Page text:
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PfflE M MEMUEST I
VOL. XXI, NO. 11
SATURDAY MORNING, FEBRUARY 16, 1918
H HER OLD STYLE
Dorothy Campbell Hurd Wins the
St. Valentine Tournament
MM, Armstrong: Made Game Fl-ht
Mln Bog-art and MU Thunlon
DOKOTHY , Campbell
Hurd made good her
claim to the champion
ship in the St. Valen
tine's Golf tournament,
3 last week, in a master
ful style. A week of
ideal weather condi-
, Lfc tions brought out a
fast field and developed some good play
on the Number one course. But pro
duced nothing that could compete with
the old National Champion. Miss Ger
trude Thurston, second best in the quali
fying round, was paired with Mrs. Hurd
on the first day. The contest was inter
esting but not doubtful. Miss Thurston
was left to console herself in the beaten
four which she did with a vengenance.
The score was five up and four to go.
It fell to Miss Pauline Starrett, who
had triumphed over Mrs. David Carll S
and 7 in the first round to meet the
champion in the second. She fared no
better. Mrs. Hurd was going her
famous and invincible fashion not long,
but straight and inevitable. . She won
on the 13th green. This left Mrs. J. D.
Armstrong to debate the final round
ith her. Mrs. Armstrong had proved
a strong and consistent player against
rs. M. B. Brynes, .whom she had de
feated 3 and 2, and Mrs. J. D. Chap
man, whom she left at the seventeenth
m the semi-final round.
frs. Armstrong made a game fight
against odds that were obviously too
eat. The champion was in good form,
ani in such case there is nobody in the
country that could have taken on Mrs.
Armstrong's task with any great assur-
ae oi success. Mrs. Hurd took the
fifst three holes in order. Then Mrs.
Armstrong rallied, reached the fourth
green in three 357 yards, and sank her
Putts for a winning five. She held on
great determination and delivered
a twenty foot putt for a half on the
h- Mrs. Hurd recaptured her lead
three with a bogey four on the sixth,
Jd ran down a par three on the seventh.
result was that although she played
Very consistent and plucky game, Mrs.
Armstrong reached the turn five down.
The tenth went to Mrs. Hurd six to
seven. Mrs. Armstrong held her own
against a four on the eleventh. But it
was no use. Mrs. Hurd left no opening,
even the size of the eye of a needle.
And the match ended on the twelfth.
Miss Caroline Bogart did not have
things quite so much her own way in
the Second Division. Flying the banner
of the Sandhills, she met Mrs. George
M. Howard of Halifax in the final
took place between Mrs. Howard the
runner up in the second division, and
Miss Gwendolyn Cummings, a leader of
the Silver Foils. They were so well
matched that not only the eighteenth
but the nineteenth holo found them still
even. The decision was reached in Mrs.
Howard's favor on the twentieth green.
Played on Course No. 1.
First round, Mrs. J. V. Hurd beat
DOROTHY CAMPBELL HURD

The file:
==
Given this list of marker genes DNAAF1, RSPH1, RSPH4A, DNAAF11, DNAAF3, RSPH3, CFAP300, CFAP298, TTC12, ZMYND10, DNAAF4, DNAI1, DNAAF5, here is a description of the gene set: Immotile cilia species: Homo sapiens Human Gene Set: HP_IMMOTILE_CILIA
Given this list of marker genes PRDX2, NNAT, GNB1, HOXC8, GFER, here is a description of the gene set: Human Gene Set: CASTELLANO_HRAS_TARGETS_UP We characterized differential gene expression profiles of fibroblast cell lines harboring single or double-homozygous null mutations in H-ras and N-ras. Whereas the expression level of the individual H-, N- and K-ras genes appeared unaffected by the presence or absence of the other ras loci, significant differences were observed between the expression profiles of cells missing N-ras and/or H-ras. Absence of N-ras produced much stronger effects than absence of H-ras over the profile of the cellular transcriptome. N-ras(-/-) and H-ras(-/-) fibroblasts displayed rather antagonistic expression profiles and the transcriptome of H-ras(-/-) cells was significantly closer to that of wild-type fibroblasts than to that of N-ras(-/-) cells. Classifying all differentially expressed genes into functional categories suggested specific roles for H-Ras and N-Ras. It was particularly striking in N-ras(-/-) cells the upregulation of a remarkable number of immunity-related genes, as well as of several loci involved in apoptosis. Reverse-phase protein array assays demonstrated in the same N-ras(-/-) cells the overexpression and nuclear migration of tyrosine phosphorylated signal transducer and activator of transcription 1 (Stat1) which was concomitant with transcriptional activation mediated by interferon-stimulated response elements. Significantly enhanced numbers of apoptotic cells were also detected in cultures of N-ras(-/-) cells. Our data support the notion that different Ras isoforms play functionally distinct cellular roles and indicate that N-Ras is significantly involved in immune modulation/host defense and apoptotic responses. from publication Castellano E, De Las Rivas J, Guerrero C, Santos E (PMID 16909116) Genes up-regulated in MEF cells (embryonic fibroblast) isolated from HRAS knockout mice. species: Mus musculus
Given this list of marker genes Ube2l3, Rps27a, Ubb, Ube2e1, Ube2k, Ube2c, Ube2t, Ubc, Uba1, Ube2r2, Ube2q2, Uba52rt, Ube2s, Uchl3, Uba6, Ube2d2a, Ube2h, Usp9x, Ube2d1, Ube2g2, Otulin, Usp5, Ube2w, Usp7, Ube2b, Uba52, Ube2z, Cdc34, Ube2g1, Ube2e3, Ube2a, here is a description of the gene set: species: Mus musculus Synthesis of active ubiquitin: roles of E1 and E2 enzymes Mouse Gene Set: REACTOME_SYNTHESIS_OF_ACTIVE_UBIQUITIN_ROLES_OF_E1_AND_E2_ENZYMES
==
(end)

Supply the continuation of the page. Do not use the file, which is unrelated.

WINNER OF THE ST. VALENTINE'S GOLF TOURNAMENT.
round, and came through victorious
three up on the 17th. She had come
through the lower bracket by a narrow
margin. Mrs. W. E. Truesdell drove her
to the finish in the first round, and did
not succumb until the last lonesome shot
left her one down at the eighteenth cup.
Mrs. R. C Blancke gave her a good run
after beating Mrs. A. S. Higgins one
The closest contest in the tournament
Miss Gertrude Thurston five and four,
Miss Pauline Starrett beat Mrs. Davis
Carll eight and seven. Mrs. J. D. Arm
strong beat Mrs. M. B. Brynes three
and two. Mrs. J. D. Chapman beat Mrs.
G. W. Statzell by default.
Second round, Mrs. Hurd beat Miss
Starett nine and seven. Mrs. Armstrong
beat Mrs. Chapman two and one.
Final round, Mrs. Hurd beat Mrs.
(Continued on page twelve)
A BIG DAY Oil THE TRACK
Whpark Rides Dave to a Victory
Oyer the Thoroughbreds
JLadjr Httj hows her Mettle
Mabel Wertli and Daniel V Take i
The Monej la Sulky II ace
H THERE is no use talk
ing about it. Horses
and jockeys and brilli
ant uniforms, the blare
of- the band and the
clanging of the bell,
the concourse of auto
mobiles and buss and
hum around the pad
dock, all go to make up a racing holiday.
But the first and the grand prize belongs
to the sun. Wednesday, as if to com
pensate for its half-hearted support of
the jockey club program through this,
the Kaiser's winter, old sol struck his
normal pace the other day, and called
the whole colony and Tom Kelly out in
white flannels and parasols to take in
His genial spirit was diffused through
the stables, and seemed to infect the
horses. At all events, the standard of
the events was very high, and the races
were pulled off with more snap and run
with more rivalry and created a greater
partisan interest in the stand than
usual. The occasion was further sig
nalized by the opening of the Jockey
Club Tea room, and the sociable gath
ering of the colony and guests after the
running. The ladies of the Club poured
tea and the company was regaled with
sandwiches and flubjubs while they
talked over the performances of their
Of these Fort Johnson, the steeple
chaser from the Pinehurst stables
shared the highest praises of the day
with Nibb's Dave. Over the hurdles he
outdistanced Mrs. Thomas' fast Gath
erer, and the veteran Travelor. Colonel
Swigert's little champion, the mare
Miriam H. gave the hardest run to the
winner, and took second place.
Dave sprang a surprise to the thor
oughbreds. Taking the lead over Kin
derlou, many times leader on the Pine
hurst track, he come into the stretch
still ten yards to the gbod. Big money
was laid on the spot that the old South
ern Pines runner would overtake him
before the finish. Lost money. Why
(Continued on page twelve)